Over the past several weeks I've witnessed a dramatic transformation and enhancement of writing skills by my freshman students. Having observed my son's personal dislike for writing assignments many years ago, it warms my heart to see individuals slowly coming into their own, developing their "voice" on paper in a way which demonstrates both perception and reality for an assigned topic. This past week my 1st Block class had the pleasure to Skype with nationally-acclaimed writer Ken Harris, author of the many "Don't Know Much About History" textbooks. It was an awesome experience and my students came away with a better understanding of people and events that occurred in early American history. Mr. Harris spoke about ways to work on their writing skills, alluding to the fact that it takes ongoing practice to perfect those skills. Although some in my class had used Skype at home, they had never been involved in a group call...making the experience all the more meaningful. I stood on the sidelines and watched their expressions in reaction to the conversations taking place between Mr. Harris and the class. It was everything a teacher wants...and more.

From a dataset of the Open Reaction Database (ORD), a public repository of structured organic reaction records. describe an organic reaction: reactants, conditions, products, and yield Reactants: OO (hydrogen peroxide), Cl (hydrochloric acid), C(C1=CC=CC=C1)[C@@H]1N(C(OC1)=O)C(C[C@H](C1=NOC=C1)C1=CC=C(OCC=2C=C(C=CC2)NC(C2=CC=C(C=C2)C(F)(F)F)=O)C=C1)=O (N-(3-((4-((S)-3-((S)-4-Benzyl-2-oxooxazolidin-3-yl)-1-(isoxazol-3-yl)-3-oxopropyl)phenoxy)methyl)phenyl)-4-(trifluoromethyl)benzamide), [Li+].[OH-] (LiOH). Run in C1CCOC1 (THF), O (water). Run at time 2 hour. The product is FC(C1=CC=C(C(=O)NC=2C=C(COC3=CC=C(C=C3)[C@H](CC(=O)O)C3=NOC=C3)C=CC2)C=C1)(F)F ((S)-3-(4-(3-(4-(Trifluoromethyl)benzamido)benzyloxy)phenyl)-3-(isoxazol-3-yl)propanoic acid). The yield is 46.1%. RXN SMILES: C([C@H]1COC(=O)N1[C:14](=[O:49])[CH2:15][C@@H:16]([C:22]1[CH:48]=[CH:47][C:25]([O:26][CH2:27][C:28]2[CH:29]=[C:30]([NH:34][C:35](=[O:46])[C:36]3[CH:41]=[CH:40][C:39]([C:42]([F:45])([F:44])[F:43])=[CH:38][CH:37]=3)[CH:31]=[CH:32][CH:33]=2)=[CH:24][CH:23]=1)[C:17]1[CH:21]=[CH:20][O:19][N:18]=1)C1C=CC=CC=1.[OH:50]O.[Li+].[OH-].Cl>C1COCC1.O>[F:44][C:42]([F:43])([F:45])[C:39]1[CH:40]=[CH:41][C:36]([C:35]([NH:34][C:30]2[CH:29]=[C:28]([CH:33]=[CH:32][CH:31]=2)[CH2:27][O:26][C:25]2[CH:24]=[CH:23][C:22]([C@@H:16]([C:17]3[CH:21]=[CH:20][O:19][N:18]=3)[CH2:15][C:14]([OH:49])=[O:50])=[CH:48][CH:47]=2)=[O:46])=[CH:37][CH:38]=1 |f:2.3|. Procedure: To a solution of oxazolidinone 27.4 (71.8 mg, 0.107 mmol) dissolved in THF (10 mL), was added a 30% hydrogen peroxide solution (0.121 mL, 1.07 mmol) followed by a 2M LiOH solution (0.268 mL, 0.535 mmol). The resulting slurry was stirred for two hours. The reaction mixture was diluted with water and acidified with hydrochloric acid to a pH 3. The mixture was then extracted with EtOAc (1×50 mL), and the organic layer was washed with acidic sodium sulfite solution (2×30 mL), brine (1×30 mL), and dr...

When our Skype time was up I asked students to use a Type 2 Writing Prompt with a reflection on what they learned from this interaction, and what followed surpassed my greatest expectations as an educator as they wrote from the heart and the head. In all my years working with salespeople, few wrote with genuine passion for what they observed. This group has come very far since that first day of school and I constantly remind them that as they invest more time and effort into their writing skills they will become all the more comfortable in their approach to higher education, not to mention a greater asset to any potential employer in the workplace. They "get it" like few groups I've ever associated with and this motivates me to create more creative lesson plans.
I pity those educators who are teaching the same lessons over and over again, thinking that today's students are listening, thinking and comprehending information the way that their predecessors did 10-20-30 years ago. Nothing could be further from the truth, and those who practice this regimentation only compound an ongoing problem in education. I am encouraged by what I see and feel taking place in my classroom, knowing that my students are truly engaged and fully-vested in their education.